6. Rivalry exists in oligopolistic industries due to mutual interdependence. Modeling this rivalry is verydifficult; industries tend to develop their own standards of behavior depending on the particular nature of theproduction and distribution process and on the demand for the product itself. Game theory is a method of analysis that is used in situations involving two or more decision makers who have conflicting objectives.
can help us to understand and even to predict, in some cases, the behavior of rivals in an industry.7. Price discrimination is a technique used by firms with monopoly power to extract additional consumer surplus. Price discrimination schemes occur when firms charge different consumers different prices for thesame product. Firms want to charge higher prices to consumers whose demand is more inelastic.
B. Innovation and Information
l. In large firms, ownership is often divorced from control. This means that the owners of the firm have givendecision-making authority over to a group of managers, who may or may not be operating in the best interest of the owners. Managers might be more interested in increasing their own salaries or improving their ownworking conditions than maximizing profits. Managers have less incentive to pay dividends; often it is in their own best interest to plow retained earnings back into the firm rather than to distribute them to owners.2. Because of the difficulty in assessing actual market demand and cost structures a priori, firms approximatethe profit-maximizing strategies that we have developed in theory by using
rules of thumb
. For example,
rules are strategies that set price at a percentage over estimated average production costs. Thismay land us exactly on the demand curve; the rules can be adjusted with experience to converge toward profit-maximizing pricing behavior in a world where managers do not operate with perfect information or certainty.3. The Schumpeterian hypothesis suggests that large firms support valuable research and development thatwould not otherwise be forthcoming. However, in recent years small businesses have forged ahead, increasingtheir share of R&D advances. The real issue involves incentives for firms to innovate and to take risks. If firmsbelieve that they will be unable to appropriate a significant portion of the benefits to R&D, they will beunwilling to make sufficient investments. Because information is costly to produce but cheap to reproduce,markets in information are subject to severe market failure. For example, markets for “bootlegged” computer programs exist in most countries around the world, making it more difficult for firms to justify largeinvestments in new software.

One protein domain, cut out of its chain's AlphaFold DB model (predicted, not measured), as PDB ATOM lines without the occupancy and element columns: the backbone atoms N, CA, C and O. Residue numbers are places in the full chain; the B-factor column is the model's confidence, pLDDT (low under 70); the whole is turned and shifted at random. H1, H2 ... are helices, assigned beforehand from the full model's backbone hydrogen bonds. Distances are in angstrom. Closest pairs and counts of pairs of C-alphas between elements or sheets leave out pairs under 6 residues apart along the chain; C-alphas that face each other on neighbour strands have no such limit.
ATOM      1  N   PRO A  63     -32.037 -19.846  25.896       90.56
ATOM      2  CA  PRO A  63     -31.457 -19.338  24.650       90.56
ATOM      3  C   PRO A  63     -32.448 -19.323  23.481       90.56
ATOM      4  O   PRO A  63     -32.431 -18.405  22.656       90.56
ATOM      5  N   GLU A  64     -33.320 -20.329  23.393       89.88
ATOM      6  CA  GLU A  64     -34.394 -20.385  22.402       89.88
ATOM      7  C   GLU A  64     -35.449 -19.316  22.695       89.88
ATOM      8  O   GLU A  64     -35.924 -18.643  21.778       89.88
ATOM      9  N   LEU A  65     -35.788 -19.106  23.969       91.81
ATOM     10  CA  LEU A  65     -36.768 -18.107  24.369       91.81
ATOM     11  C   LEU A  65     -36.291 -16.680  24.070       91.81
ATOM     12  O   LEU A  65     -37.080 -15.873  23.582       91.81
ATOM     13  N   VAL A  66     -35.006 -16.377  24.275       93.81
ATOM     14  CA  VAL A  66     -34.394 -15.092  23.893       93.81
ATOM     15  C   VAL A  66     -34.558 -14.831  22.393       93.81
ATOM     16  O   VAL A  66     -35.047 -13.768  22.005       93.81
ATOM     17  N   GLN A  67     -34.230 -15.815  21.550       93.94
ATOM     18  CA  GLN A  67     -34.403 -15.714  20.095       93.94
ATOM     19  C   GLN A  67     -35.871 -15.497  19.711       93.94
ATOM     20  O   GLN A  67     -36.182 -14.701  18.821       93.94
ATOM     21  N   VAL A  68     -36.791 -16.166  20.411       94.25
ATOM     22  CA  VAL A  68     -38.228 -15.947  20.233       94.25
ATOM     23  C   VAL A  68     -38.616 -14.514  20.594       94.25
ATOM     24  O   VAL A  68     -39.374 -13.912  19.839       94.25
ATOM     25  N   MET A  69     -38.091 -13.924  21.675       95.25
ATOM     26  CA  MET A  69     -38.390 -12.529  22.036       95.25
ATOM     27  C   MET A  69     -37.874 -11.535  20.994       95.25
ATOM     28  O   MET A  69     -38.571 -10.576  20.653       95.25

C. The Balance Sheet on Imperfect Competition
l. Imperfect competitors generally produce too little and charge prices in excess of marginal cost. Thewelfare cost of their approach can be measured in terms of diminished consumer surplus—the
lossthat results from their exploiting whatever market power is available. The notion that big business exploitsconsumers is pervasive and so governments and policy-makers in the United States are encouraged to supportcompetitive behavior.2. Intervention strategies are used by governments as they attempt to preserve competitive markets. Theseinclude antitrust laws, regulation, government ownership or nationalization, price controls, and taxation.Regardless of their form, these actions all indicate a desire on the part of governments to encourage theefficiencies brought about by competition.
V. HELPFUL HINTS
l. As you learned in Chapter 9, entry barriers are important to the emergence of imperfect competition.However, notice that these barriers evolve over time. For example, IBM had a near monopoly in the market for computers throughout the 1960s and 1970s. Their economic profits encouraged entry by competitors; “BigBlue” was able to hold them at bay for years due to the fact that it was heavily invested in research anddevelopment. This led to large numbers of patents on new products. However, with the emergence of thepersonal computer around 1980, rivals burst into the market with a passion. Economic profits were soon erodedby fierce competition among firms in the industry, and IBM now sees itself fighting for market share.2. Oligopoly behavior is very difficult to model, posing great challenges for economists. In oligopolisticindustries, firms must explicitly recognize and react to their competitors. This mutual interdependence is one of the factors that makes modeling difficult. If you think about big industries in the U.S. economy, you canimagine why. Domestic airlines have a system of pricing that is mystifying to even the most knowledgeabletravelers, auto producers use a complex and ever-changing system of rebates and financing incentives, andproducers of breakfast cereals have an endless variety of products on the grocery store shelves. All of theseindustries are dominated by domestic oligopolies, requiring that firms be aware of the responses of competitorsto changes in prices and output. Because of this mutual interdependence, economists have a wide class of models from which they can pick and choose when describing oligopoly behavior. There is no single modelthat can accurately generalize the actions and reactions of rivals.